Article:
In Part One of our examination of the bipartisan Senate plan for comprehensive immigration reform, we looked at the provisions regarding increased border enforcement. In Part Two, we looked at the Registered Provisional Immigrant Status and reviewed how such RPI individuals might eventually obtain full lawful permanent resident status if the legislation becomes law.
In Part Three, we examine the provisions of the Border Security, Economic Opportunity and Immigration Modernization act of 2013 which are dedicated to streamlining the “legal” immigration process. According to the summary, the bill eliminates the backog for family and employment-based immigrants.
Changes to Family-Based Visas
The law would eliminate the four family-based preference categories and replace it with two family preference categories. The changes would apply to unmarried adult children and married adult children who file before age 31, as well as the unmarried adult children of lawful permanent residents.
The bill would repeal the availability of immigrant visas for siblings of U.S. citizens. The act would expand the definition of “immediate relative” to include children and spouses of lawful permanent residents. The bill would repeal the Diversity Visa Program.
The DHS would also be allowed to allocate unused employment visas for some family-based, backlogged petitions between 2015 and 2012, and beyond.
Changes to Employment Visas
On the employment side, the bill would exempt the following aliens from the annual numerical caps on employment-based immigrants:
Under the current draft, 40 percent of employment-based visas would be allocated to professionals holding advanced degrees or their equivalent and whose services are sought in the sciences, arts, professions or business by an employer in the US – including certain aliens with foreign medical degrees and aliens who have earned a master’s degree or higher in science, technology, engineering or mathematics from an accredited U.S. institution of higher education and have an offer of employment in a related field. The degree has to have been earned in the 5 years immediately prior to the filing of the petition.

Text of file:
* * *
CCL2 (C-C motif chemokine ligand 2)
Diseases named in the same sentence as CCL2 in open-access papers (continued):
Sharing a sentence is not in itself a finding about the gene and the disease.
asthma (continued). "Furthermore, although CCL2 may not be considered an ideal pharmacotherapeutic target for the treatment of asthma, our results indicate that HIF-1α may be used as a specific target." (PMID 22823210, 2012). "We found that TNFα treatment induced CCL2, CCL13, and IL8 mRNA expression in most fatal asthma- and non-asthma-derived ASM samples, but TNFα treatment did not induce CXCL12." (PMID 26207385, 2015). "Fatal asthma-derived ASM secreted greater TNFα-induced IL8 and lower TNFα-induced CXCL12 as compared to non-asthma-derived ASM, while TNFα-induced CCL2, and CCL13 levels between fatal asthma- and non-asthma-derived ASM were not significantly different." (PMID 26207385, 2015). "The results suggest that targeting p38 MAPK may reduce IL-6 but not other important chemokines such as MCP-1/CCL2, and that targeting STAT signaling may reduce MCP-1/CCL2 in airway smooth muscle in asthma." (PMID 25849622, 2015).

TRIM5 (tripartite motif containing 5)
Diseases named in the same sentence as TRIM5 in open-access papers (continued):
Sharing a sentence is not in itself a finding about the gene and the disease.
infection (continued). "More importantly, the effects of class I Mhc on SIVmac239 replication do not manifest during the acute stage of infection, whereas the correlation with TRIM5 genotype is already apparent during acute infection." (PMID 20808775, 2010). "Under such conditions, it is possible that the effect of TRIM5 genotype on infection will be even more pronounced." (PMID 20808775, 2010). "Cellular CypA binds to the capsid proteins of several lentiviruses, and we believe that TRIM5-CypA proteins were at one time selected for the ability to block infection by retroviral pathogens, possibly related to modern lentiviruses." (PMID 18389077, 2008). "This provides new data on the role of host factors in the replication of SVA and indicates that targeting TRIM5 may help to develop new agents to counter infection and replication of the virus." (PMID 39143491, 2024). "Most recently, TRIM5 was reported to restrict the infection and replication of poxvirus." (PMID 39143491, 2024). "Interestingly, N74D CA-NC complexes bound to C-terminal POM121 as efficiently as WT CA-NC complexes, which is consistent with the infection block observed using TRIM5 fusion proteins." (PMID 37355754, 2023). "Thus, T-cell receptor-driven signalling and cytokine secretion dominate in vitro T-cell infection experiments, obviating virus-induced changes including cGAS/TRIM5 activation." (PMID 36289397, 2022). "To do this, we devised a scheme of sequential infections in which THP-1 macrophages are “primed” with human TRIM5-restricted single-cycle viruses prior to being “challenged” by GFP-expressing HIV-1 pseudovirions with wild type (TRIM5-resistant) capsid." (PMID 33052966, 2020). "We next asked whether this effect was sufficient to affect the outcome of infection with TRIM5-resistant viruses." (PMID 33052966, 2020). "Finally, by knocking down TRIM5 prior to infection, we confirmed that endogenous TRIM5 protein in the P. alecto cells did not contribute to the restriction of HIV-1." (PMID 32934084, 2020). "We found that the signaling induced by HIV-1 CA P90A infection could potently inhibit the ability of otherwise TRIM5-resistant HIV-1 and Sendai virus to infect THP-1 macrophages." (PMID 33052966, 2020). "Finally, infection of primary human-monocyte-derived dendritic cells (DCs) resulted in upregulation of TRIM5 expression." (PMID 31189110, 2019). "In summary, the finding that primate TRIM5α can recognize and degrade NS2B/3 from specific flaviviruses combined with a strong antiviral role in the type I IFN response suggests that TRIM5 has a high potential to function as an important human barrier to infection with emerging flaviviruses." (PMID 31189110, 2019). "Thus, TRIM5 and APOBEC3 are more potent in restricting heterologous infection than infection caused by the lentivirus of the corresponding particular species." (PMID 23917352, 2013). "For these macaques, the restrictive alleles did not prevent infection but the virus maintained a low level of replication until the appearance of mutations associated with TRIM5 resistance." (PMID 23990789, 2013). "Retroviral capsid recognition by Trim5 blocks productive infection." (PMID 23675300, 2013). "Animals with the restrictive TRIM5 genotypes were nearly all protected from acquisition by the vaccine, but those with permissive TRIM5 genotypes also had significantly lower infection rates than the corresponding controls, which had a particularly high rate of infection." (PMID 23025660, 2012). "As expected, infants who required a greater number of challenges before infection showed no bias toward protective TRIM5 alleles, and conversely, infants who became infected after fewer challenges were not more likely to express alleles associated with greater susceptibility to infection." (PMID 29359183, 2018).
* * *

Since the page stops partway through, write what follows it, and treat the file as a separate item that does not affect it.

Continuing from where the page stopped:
The bill would increase the percentage of employment visas for skilled workers and certain professionals to 40 percent. The bill would also allow for a “startup visa” for foreign entrepreneurs who wish to emigrate to the U.S. to start their own company.
Merit Based Visas
According to the summary of the bill, a new, merit-based visa will be created 5 years after enactment. This visa would award “points” to individuals based on their education, employment, length of residence in the US and other considerations. “Those individuals with the most points earn the visas.” There would be 120,000 visas available per year based on merit. The number would increase by 5% per year if demand exceeded supply and unemployment is under 8.5% (with a cap of 250,000 visas).
Some of these visas might become available October 1, 2014 for employment based visas that have been pending for 3 years, family-based petitions that were filed prior to enactment and have been pending for five years, long-term alien workers and “other merit based” immigrant workers. Long-term alien workers are defined as those lawfully present in the US for more than 10 years (and not under the W visa).